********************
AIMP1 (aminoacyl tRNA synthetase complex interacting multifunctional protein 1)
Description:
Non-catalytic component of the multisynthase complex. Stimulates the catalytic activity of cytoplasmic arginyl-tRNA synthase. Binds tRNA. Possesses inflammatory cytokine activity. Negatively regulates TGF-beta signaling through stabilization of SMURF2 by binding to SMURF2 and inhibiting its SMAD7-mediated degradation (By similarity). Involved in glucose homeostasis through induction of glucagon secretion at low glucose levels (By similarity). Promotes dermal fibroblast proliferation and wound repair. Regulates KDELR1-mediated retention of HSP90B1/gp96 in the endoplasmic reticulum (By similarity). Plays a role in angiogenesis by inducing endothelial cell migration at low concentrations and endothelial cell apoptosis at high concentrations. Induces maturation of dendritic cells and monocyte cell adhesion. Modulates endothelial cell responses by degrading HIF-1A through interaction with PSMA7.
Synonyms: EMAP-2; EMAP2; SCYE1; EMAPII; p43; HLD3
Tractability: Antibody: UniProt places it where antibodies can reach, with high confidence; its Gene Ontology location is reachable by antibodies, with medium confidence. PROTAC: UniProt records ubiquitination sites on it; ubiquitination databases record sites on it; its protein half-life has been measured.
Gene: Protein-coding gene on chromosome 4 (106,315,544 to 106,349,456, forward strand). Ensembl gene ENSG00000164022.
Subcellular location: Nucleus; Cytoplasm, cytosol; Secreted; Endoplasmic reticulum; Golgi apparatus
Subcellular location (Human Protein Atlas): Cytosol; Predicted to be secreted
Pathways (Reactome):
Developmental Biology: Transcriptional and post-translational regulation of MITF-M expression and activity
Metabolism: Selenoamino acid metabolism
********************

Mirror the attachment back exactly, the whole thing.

AIMP1 (aminoacyl tRNA synthetase complex interacting multifunctional protein 1)
Description:
Non-catalytic component of the multisynthase complex. Stimulates the catalytic activity of cytoplasmic arginyl-tRNA synthase. Binds tRNA. Possesses inflammatory cytokine activity. Negatively regulates TGF-beta signaling through stabilization of SMURF2 by binding to SMURF2 and inhibiting its SMAD7-mediated degradation (By similarity). Involved in glucose homeostasis through induction of glucagon secretion at low glucose levels (By similarity). Promotes dermal fibroblast proliferation and wound repair. Regulates KDELR1-mediated retention of HSP90B1/gp96 in the endoplasmic reticulum (By similarity). Plays a role in angiogenesis by inducing endothelial cell migration at low concentrations and endothelial cell apoptosis at high concentrations. Induces maturation of dendritic cells and monocyte cell adhesion. Modulates endothelial cell responses by degrading HIF-1A through interaction with PSMA7.
Synonyms: EMAP-2; EMAP2; SCYE1; EMAPII; p43; HLD3
Tractability: Antibody: UniProt places it where antibodies can reach, with high confidence; its Gene Ontology location is reachable by antibodies, with medium confidence. PROTAC: UniProt records ubiquitination sites on it; ubiquitination databases record sites on it; its protein half-life has been measured.
Gene: Protein-coding gene on chromosome 4 (106,315,544 to 106,349,456, forward strand). Ensembl gene ENSG00000164022.
Subcellular location: Nucleus; Cytoplasm, cytosol; Secreted; Endoplasmic reticulum; Golgi apparatus
Subcellular location (Human Protein Atlas): Cytosol; Predicted to be secreted
Pathways (Reactome):
Developmental Biology: Transcriptional and post-translational regulation of MITF-M expression and activity
Metabolism: Selenoamino acid metabolism